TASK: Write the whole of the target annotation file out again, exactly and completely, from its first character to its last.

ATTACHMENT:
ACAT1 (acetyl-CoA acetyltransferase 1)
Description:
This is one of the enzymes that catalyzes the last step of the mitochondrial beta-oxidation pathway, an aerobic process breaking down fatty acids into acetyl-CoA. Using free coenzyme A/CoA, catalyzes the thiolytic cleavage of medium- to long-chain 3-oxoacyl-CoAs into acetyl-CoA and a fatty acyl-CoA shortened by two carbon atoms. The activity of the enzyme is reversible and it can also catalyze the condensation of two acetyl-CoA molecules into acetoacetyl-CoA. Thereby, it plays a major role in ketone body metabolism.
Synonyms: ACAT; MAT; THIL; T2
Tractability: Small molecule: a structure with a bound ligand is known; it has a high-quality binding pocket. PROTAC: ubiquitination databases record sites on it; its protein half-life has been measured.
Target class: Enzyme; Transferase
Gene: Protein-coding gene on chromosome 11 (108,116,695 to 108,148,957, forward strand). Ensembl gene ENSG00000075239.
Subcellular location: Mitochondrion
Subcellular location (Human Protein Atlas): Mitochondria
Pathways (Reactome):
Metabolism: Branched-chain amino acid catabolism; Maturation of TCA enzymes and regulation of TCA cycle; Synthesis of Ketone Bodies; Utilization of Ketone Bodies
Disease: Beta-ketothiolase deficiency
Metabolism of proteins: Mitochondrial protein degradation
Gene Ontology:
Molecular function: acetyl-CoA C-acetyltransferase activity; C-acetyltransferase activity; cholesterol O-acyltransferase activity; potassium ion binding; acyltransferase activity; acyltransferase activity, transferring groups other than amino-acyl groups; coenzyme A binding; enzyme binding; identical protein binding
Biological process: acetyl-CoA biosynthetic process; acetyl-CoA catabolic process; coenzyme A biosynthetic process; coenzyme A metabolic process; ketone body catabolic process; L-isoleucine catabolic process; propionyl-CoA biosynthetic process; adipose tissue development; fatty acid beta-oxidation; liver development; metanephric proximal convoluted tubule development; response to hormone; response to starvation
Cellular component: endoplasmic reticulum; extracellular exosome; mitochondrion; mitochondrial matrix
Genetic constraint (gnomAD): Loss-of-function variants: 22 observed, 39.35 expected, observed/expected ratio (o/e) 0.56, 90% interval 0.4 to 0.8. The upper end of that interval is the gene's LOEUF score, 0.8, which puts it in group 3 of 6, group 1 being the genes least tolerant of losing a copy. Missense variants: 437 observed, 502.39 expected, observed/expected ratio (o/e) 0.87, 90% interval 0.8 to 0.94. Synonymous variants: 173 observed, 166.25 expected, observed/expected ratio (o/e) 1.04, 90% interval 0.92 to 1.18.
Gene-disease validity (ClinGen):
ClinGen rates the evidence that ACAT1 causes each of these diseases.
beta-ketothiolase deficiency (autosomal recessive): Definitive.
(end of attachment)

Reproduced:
ACAT1 (acetyl-CoA acetyltransferase 1)
Description:
This is one of the enzymes that catalyzes the last step of the mitochondrial beta-oxidation pathway, an aerobic process breaking down fatty acids into acetyl-CoA. Using free coenzyme A/CoA, catalyzes the thiolytic cleavage of medium- to long-chain 3-oxoacyl-CoAs into acetyl-CoA and a fatty acyl-CoA shortened by two carbon atoms. The activity of the enzyme is reversible and it can also catalyze the condensation of two acetyl-CoA molecules into acetoacetyl-CoA. Thereby, it plays a major role in ketone body metabolism.
Synonyms: ACAT; MAT; THIL; T2
Tractability: Small molecule: a structure with a bound ligand is known; it has a high-quality binding pocket. PROTAC: ubiquitination databases record sites on it; its protein half-life has been measured.
Target class: Enzyme; Transferase
Gene: Protein-coding gene on chromosome 11 (108,116,695 to 108,148,957, forward strand). Ensembl gene ENSG00000075239.
Subcellular location: Mitochondrion
Subcellular location (Human Protein Atlas): Mitochondria
Pathways (Reactome):
Metabolism: Branched-chain amino acid catabolism; Maturation of TCA enzymes and regulation of TCA cycle; Synthesis of Ketone Bodies; Utilization of Ketone Bodies
Disease: Beta-ketothiolase deficiency
Metabolism of proteins: Mitochondrial protein degradation
Gene Ontology:
Molecular function: acetyl-CoA C-acetyltransferase activity; C-acetyltransferase activity; cholesterol O-acyltransferase activity; potassium ion binding; acyltransferase activity; acyltransferase activity, transferring groups other than amino-acyl groups; coenzyme A binding; enzyme binding; identical protein binding
Biological process: acetyl-CoA biosynthetic process; acetyl-CoA catabolic process; coenzyme A biosynthetic process; coenzyme A metabolic process; ketone body catabolic process; L-isoleucine catabolic process; propionyl-CoA biosynthetic process; adipose tissue development; fatty acid beta-oxidation; liver development; metanephric proximal convoluted tubule development; response to hormone; response to starvation
Cellular component: endoplasmic reticulum; extracellular exosome; mitochondrion; mitochondrial matrix
Genetic constraint (gnomAD): Loss-of-function variants: 22 observed, 39.35 expected, observed/expected ratio (o/e) 0.56, 90% interval 0.4 to 0.8. The upper end of that interval is the gene's LOEUF score, 0.8, which puts it in group 3 of 6, group 1 being the genes least tolerant of losing a copy. Missense variants: 437 observed, 502.39 expected, observed/expected ratio (o/e) 0.87, 90% interval 0.8 to 0.94. Synonymous variants: 173 observed, 166.25 expected, observed/expected ratio (o/e) 1.04, 90% interval 0.92 to 1.18.
Gene-disease validity (ClinGen):
ClinGen rates the evidence that ACAT1 causes each of these diseases.
beta-ketothiolase deficiency (autosomal recessive): Definitive.